ISSN 0439-755X
CN 11-1911/B

Acta Psychologica Sinica ›› 2015, Vol. 47 ›› Issue (8): 992-1003.

### The Impact of Cyber-Experience on Action Verb Processing

LIU Siyun1,2; ZHOU Zongkui1,2; LI Na1,2

1. (1 Key Laboratory of Adolescent Cyberpsychology and Behavior (CCNU), Ministry of Education;
2 School of Psychology, Central China Normal University, Wuhan 430079 China)
• Received:2014-05-04 Published:2015-08-25 Online:2015-08-25
• Contact: ZHOU Zongkui, E-mail: zhouzk@mail.ccnu.edu.cn

Abstract:

Two major different approaches have been held when researchers study higher level cognitive processes. The classic symbolic approach suggested that our higher level cognitive processing belongs to an independent system from that of lower level cognitive processes; whereas embodied cognition theory proposed that our conceptual knowledge is grounded in our sensorimotor systems and shares common neural systems with them. Up till now, a growing number of behavioral and neurological data have provided supporting evidence for embodied cognition theory.

In this study, we explored whether different degree of cyber-experience would affect higher level of cognitive processing. Three experiments were designed to investigate the impacts of cyber-experience on the processing of facial expression verbs, body action verbs and action schema verbs. In Experiment 1, two experimental groups of participants were presented with facial expression verbs while their facial positive expressive capability was either facilitated or inhibited. Results showed that participants who had excessive cyber experiences showed no different performance under two different facial muscle controlling conditions, while the participants with less cyber experience recognized positive facial verbs more quickly under facilitated condition than that under inhibited condition. In Experiment 2, the switching costs paradigm was used to explore the impact of cyber-experience on body action verb processing. Results showed that the participants with excessive cyber experience did not show any cost while they switched between verbs and nouns, but the participants with less cyber experience showed significant cognitive cost while switching. In Experiment 3, the serial recall experimental paradigm was applied to explore the impact of cyber-experience on action schema verb processing. Results showed that the excessive cyber-experience participants’ recall performance of the action schemas verbs was no different between logic sequence and random sequence conditions, whereas those with less cyber-experience showed significantly worse performance in random sequence condition than that in logic sequence condition.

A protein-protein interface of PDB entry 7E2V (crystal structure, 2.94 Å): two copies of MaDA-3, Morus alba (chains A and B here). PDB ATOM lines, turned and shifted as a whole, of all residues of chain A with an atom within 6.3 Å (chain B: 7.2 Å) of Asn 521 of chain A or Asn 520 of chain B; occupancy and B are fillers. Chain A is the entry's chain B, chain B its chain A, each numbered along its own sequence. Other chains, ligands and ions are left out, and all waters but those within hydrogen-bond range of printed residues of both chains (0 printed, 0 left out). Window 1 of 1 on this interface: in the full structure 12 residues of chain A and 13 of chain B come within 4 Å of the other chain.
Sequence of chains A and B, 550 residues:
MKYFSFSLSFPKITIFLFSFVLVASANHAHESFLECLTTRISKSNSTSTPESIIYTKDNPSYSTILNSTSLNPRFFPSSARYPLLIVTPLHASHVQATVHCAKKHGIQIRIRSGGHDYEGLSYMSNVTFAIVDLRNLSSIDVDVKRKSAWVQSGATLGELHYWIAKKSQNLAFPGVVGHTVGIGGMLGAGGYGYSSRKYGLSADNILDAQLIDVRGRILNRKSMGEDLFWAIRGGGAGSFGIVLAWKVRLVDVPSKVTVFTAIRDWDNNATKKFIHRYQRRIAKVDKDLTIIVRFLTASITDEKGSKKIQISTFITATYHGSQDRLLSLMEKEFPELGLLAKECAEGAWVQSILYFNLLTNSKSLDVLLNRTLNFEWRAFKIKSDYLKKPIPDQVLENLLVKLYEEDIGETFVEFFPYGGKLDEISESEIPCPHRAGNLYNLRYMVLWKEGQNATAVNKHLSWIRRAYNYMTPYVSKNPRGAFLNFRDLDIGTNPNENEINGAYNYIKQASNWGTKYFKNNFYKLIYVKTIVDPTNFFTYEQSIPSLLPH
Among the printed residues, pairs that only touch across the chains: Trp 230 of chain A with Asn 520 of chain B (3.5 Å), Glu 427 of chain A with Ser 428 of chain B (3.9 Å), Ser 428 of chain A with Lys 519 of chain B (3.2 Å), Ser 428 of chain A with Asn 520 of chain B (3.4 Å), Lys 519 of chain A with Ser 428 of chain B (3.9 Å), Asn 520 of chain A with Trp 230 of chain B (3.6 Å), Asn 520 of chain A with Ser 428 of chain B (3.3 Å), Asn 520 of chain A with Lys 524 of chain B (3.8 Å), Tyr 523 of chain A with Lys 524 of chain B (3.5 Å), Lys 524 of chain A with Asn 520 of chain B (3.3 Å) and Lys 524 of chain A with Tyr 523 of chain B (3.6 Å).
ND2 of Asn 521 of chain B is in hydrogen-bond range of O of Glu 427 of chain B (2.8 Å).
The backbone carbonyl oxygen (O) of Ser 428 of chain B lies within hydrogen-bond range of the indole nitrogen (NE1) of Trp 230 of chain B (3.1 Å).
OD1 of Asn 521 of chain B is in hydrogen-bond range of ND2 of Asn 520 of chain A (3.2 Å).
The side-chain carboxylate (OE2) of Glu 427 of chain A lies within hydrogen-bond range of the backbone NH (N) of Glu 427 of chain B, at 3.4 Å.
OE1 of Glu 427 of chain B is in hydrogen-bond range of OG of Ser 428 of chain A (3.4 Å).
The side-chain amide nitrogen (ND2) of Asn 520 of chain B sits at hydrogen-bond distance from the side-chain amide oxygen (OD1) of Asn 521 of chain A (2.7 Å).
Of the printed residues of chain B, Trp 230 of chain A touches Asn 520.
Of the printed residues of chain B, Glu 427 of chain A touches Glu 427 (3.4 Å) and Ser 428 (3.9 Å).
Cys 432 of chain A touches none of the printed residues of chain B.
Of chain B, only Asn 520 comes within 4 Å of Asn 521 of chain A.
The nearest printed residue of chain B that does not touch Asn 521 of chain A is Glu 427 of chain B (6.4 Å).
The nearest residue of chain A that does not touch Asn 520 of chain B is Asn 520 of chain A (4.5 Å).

In summary, current findings suggested that excessive cyber behaviors may hurt individuals’ higher level of cognitive processing, in that their verb processing may be weakened or delayed as a result of less normal conceptual representations. Our study also provided supportive evidence for the close relationship between the sensorimotor systems and the higher level of conceptual processing.